The difference between success and failure is often how well we manage our risks. It is this assessment and balancing of the potential opportunities and threats that leads to a successful project, or a timely early exit.
While there are many varied risks we face as a project moves from exploration through to production, there are three key themes that often dictate the level of success of a project:
- The quality and extent of the reserve;
- The robustness of our permission to extract it;
- Sufficient funding to ensure we set the operation up for future success.
It is fundamental that we consider risks from all three of the above themes when valuing and running a project.
1) The quality and extent of a reserve: We never really know how good a resource might be until we dig it out of the ground. Geologists have to manage this uncertainty on a daily basis (especially when funding is being raised) and are regularly asked: “what’s the grade?” and “how much is there?”. Answers are only ever an educated guess based on interpretation of available data and past experience.
While a geologist might be able to find a resource, engineers are required to help turn it into a reserve, separating that which is deemed to be of value, and responsibly managing any waste left over. The use of novel technology may result in the best possible grade recovery, but that technology typically needs to be insured, something that is often very expensive to do, especially if it is deemed to be a prototype.
2) The robustness of our permission to extract it: This is inclusive of mining and water permits, through to the Social Licence to Operate. Many of the risks faced here are outside of the control of geoscientists or financiers, however increasingly it is risks that delay or destroy a project. Risks in this category are notoriously difficult to measure, especially for individuals who naturally defer to quantitative approaches to measurement.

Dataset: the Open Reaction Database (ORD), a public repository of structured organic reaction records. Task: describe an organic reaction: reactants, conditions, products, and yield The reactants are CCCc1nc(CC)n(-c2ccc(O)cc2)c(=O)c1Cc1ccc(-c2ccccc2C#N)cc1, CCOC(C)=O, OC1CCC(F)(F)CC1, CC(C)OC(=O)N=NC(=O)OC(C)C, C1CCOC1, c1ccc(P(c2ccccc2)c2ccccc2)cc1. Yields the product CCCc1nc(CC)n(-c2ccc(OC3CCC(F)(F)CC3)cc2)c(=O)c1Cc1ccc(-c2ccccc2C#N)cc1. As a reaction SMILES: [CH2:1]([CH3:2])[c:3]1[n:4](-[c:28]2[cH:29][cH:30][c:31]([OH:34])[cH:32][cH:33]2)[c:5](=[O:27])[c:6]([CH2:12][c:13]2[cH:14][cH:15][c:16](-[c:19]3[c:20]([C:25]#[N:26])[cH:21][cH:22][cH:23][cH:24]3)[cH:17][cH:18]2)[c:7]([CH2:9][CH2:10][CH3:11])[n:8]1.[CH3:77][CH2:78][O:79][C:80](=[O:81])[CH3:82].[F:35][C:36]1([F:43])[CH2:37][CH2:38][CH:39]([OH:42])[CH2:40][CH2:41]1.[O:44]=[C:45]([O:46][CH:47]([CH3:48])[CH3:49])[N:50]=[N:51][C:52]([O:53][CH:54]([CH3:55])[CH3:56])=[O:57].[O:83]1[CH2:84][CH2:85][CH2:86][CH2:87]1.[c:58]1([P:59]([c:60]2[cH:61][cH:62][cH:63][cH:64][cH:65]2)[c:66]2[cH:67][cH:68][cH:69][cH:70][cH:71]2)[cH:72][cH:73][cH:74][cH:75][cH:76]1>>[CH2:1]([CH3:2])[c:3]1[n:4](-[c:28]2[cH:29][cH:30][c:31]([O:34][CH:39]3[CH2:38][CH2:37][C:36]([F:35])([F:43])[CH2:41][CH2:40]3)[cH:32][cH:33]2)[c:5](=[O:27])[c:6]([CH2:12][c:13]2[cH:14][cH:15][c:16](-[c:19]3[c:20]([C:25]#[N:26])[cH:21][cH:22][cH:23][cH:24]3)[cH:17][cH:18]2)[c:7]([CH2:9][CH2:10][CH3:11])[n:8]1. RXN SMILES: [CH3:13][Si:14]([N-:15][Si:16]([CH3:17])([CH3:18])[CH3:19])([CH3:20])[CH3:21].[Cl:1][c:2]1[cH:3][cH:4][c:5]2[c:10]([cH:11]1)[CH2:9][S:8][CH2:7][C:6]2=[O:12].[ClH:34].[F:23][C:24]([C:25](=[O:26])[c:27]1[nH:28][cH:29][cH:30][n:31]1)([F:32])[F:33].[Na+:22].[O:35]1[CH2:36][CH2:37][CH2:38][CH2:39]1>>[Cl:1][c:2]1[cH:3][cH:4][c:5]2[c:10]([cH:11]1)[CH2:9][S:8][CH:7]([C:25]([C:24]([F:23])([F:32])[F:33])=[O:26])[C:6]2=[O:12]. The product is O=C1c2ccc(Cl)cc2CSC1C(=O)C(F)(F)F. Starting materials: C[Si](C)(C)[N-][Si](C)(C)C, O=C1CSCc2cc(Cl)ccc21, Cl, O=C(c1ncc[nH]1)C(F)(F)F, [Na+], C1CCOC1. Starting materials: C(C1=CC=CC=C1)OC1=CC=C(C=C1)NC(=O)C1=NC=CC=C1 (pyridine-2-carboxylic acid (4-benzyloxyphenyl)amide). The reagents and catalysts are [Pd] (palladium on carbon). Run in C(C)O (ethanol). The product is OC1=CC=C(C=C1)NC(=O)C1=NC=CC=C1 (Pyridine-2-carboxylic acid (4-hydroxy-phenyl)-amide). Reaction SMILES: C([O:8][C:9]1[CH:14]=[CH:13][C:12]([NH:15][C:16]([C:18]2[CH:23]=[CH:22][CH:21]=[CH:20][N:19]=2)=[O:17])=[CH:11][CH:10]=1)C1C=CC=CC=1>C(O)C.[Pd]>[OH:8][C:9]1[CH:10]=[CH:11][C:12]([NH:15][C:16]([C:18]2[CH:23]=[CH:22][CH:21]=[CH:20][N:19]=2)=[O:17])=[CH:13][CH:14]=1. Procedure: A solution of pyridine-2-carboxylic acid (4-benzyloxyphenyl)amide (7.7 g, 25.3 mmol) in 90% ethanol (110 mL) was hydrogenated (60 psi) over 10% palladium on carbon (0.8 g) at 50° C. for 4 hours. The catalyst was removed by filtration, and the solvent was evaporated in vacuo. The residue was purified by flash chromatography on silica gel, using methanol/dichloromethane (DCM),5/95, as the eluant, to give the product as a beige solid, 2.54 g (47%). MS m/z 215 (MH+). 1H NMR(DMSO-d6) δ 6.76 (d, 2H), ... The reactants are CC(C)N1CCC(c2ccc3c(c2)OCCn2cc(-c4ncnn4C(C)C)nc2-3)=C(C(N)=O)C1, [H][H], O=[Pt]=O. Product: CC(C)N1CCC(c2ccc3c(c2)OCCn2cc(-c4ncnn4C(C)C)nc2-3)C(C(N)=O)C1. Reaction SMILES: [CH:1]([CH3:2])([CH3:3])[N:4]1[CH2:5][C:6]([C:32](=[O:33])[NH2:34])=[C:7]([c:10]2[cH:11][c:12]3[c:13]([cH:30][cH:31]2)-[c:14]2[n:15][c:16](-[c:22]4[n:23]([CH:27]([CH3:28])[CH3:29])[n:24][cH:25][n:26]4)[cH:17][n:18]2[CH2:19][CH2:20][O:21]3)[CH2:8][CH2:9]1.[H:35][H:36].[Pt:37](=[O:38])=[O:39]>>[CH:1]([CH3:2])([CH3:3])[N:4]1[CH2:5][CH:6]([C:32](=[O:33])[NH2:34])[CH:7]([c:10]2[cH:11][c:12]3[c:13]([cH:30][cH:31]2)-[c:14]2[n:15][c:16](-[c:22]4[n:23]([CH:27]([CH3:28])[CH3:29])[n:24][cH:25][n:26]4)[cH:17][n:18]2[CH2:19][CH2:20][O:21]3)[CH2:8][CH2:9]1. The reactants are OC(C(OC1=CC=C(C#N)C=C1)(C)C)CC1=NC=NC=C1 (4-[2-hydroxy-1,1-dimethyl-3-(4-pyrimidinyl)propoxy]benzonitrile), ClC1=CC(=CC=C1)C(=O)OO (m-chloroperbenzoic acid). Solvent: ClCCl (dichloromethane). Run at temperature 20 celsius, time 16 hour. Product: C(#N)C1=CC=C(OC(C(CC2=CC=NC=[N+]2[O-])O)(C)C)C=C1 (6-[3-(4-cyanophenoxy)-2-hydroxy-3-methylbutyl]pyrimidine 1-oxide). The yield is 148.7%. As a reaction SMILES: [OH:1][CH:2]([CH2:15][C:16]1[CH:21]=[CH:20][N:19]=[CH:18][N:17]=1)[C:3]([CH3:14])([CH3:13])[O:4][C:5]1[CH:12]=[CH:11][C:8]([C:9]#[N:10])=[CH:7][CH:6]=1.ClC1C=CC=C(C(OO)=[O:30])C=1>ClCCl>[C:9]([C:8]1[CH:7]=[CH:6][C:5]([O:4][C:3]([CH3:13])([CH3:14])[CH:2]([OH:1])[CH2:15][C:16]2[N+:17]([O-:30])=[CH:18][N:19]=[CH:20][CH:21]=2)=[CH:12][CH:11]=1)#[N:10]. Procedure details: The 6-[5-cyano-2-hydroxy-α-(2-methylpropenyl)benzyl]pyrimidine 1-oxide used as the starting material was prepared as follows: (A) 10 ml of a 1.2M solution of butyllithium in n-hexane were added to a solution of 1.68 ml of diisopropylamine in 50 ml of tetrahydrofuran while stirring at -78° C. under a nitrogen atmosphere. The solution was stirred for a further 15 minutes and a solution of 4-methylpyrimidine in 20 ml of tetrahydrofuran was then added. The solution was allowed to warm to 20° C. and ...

3) Sufficient funding to ensure we set the operation up for future success: The risk of a project to a financier is often lowered by agreements to release funding in tranches or as certain milestones are reached. It is tempting to design these milestones so that they support the often short term goals of the explorer and greenfields financier rather than for the long term success of the operation.
In order to manage these risks, the full interconnected extended enterprise of a project needs to be assessed, inclusive of how risks may change through time. Just because a risk cannot be quantified does not mean that it should not be considered by those running or financing a project. Risks that are ignored in the early stages of a project are often the root cause of long term failure within the operation.